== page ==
There are many advantages seed planting your own tomatoes
Starting tomatoes from seed is a very rewarding experience. Watching them grow from a tiny (and tomato seed ARE tiny!) seed into a towering plant full of the most delicious taste experience ever is tremendously fun! It may have a few days of hard work involved, depending on how many tomato plants you decide to grow, but still, fun!
- You can eat them within minutes of picking them so they are as fresh as possible.
- You can grow them without using chemical pesticides or fertilizers. Even if you do resort to chemicals, you know what you have used and you can ensure you don’t use them when the fruit is on the plants.
- You can grow tastier and better varieties than are available in stores because you don’t have to conform to supermarket standards of size, shape and color.
So where do you start?
If you want to start tomatoes from seed, sow them in February in a heated greenhouse or, if you don’t have one, indoors. You are going to need a place where you can keep them under lights and monitor the temperature.
- Sprinkle the seeds on the surface of a seed compost then cover with a thin layer (about 1/4 inch) of compost.
- Water with a fine mist (you can use a spray bottle for this) so they don’t get swamped.
- Then either put them in a propagator or inside a sealed polythene bag and keep in a warm place.
- Check for germination after about for 4 or 5 days and keep checking. When the seeds germinate, take them out of the propagator or bag
- When they are large enough to handle, transplant into 3 inch pots of potting compost.
- If they were sown in a heated greenhouse, when they are large enough to go into the soil there, move them in their pots from the benches to the positions they in which will be planted to acclimatize them to slightly cooler conditions. After a day or two, plant them in the greenhouse beds with canes inserted next to each one for support.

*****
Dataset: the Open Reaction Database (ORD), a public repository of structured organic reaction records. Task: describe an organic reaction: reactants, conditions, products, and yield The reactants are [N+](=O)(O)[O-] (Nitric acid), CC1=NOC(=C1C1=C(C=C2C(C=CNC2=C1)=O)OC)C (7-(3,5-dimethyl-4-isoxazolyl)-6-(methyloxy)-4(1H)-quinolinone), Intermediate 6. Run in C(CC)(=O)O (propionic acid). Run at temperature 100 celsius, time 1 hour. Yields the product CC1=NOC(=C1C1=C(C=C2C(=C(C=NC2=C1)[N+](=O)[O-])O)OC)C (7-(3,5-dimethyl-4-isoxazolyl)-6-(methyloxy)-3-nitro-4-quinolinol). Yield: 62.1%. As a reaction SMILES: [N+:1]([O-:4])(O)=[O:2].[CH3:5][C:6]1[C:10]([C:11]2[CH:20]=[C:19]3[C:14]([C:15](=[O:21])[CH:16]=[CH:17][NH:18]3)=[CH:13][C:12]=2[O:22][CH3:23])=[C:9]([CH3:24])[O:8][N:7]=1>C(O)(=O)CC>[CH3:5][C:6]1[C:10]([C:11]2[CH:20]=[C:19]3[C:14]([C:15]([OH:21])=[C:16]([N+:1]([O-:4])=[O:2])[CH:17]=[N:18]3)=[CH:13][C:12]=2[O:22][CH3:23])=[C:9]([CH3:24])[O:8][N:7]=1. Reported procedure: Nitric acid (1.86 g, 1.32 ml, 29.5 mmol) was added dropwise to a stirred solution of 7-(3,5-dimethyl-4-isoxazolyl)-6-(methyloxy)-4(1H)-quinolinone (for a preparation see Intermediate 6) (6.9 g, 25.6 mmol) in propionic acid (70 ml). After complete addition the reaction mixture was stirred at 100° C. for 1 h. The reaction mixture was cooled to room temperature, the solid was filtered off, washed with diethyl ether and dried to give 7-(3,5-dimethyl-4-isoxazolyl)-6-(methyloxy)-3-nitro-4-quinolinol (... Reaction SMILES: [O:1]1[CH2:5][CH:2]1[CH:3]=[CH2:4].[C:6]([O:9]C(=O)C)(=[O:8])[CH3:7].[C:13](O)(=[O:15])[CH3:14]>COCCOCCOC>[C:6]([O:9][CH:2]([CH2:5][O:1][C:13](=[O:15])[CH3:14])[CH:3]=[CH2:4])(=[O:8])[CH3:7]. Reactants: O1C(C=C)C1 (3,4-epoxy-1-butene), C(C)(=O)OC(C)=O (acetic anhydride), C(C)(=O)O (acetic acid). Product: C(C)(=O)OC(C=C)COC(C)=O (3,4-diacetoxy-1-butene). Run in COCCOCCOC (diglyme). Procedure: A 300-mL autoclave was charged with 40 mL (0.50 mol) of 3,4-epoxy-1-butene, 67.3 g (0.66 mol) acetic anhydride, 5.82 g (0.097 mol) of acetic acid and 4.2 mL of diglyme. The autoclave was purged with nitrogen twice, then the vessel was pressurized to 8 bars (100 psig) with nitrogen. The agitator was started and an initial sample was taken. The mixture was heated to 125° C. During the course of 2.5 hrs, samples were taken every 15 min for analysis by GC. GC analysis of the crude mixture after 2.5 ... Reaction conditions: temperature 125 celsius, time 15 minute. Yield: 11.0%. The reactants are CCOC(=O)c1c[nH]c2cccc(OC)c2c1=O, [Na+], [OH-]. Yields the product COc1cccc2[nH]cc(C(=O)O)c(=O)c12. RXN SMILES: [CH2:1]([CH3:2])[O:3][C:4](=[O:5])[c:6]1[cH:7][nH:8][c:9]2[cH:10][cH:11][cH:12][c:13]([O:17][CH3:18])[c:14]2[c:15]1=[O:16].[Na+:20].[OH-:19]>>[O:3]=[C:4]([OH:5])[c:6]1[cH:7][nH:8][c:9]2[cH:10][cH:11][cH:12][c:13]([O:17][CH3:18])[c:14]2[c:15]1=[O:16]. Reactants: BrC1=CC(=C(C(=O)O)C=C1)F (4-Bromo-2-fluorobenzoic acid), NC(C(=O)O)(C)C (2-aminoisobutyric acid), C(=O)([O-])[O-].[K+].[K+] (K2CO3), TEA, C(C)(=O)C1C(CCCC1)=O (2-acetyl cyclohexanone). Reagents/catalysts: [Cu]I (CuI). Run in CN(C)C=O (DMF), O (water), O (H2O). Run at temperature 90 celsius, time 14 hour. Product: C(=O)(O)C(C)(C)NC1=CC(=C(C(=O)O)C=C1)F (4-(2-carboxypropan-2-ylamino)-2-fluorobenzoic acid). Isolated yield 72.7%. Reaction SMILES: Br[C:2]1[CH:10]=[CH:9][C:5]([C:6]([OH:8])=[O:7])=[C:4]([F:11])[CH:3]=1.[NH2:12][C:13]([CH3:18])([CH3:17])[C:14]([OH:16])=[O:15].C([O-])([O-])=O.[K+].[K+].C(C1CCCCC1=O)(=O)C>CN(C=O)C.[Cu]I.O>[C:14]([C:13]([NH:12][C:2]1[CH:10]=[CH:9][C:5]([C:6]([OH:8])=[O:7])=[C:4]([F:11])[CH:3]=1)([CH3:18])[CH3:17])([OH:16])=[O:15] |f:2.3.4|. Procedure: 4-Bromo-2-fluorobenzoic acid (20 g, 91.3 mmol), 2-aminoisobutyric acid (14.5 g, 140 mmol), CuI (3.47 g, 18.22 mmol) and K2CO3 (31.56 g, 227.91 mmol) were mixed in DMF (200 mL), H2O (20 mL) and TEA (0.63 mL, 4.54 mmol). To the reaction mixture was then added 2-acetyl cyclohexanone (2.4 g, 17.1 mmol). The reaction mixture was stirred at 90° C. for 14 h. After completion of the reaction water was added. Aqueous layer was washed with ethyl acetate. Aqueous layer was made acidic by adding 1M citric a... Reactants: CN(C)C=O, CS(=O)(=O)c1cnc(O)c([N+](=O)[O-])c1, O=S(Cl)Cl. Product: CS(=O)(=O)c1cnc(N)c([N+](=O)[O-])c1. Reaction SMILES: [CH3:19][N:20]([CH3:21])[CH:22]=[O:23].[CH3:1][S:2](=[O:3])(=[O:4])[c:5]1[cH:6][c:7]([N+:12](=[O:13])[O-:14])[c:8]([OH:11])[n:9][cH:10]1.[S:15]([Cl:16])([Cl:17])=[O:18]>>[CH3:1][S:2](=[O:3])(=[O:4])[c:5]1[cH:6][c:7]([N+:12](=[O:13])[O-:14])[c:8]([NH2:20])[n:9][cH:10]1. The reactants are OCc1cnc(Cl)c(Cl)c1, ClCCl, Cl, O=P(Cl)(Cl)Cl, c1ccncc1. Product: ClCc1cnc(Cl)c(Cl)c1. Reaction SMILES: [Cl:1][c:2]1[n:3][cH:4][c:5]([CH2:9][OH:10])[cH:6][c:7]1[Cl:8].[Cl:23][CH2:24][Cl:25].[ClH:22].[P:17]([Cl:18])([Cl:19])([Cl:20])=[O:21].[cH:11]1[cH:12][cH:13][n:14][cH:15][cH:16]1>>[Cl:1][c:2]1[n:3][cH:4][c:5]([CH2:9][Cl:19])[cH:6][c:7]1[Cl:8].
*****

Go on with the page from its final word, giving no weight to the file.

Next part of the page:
Unheated Greenhouse or Outdoor Planting
- If you plan to grow tomatoes in an unheated greenhouse or outdoors, do not plant them until all danger of frost is past. If necessary, repot the tomatoes into larger pots rather than risk a check in growth.
- If you are growing them outside, choose a warm sunny spot that is sheltered from strong winds.
- Whether inside or outside, the beds for tomatoes should have had well rotted manure dug in some weeks before you plant out. Alternatively, you can use ‘growbags’ but must be vigilant to make sure that they are well watered.
- When you are ready to plant the tomatoes, first harden them off gradually for a few days beforehand.
- Again, when you plant, put in a cane for support at the same time.
More on Growing Tomatoes
How to Grow Tomatoes
How to Choose Tomato Plants
Pinch and Prune for Huge Tomato Harvests
Troubleshooting Tomato Problems
Tomato Encore – Rejuvenating Tomatoes
Extend Tomato Harvest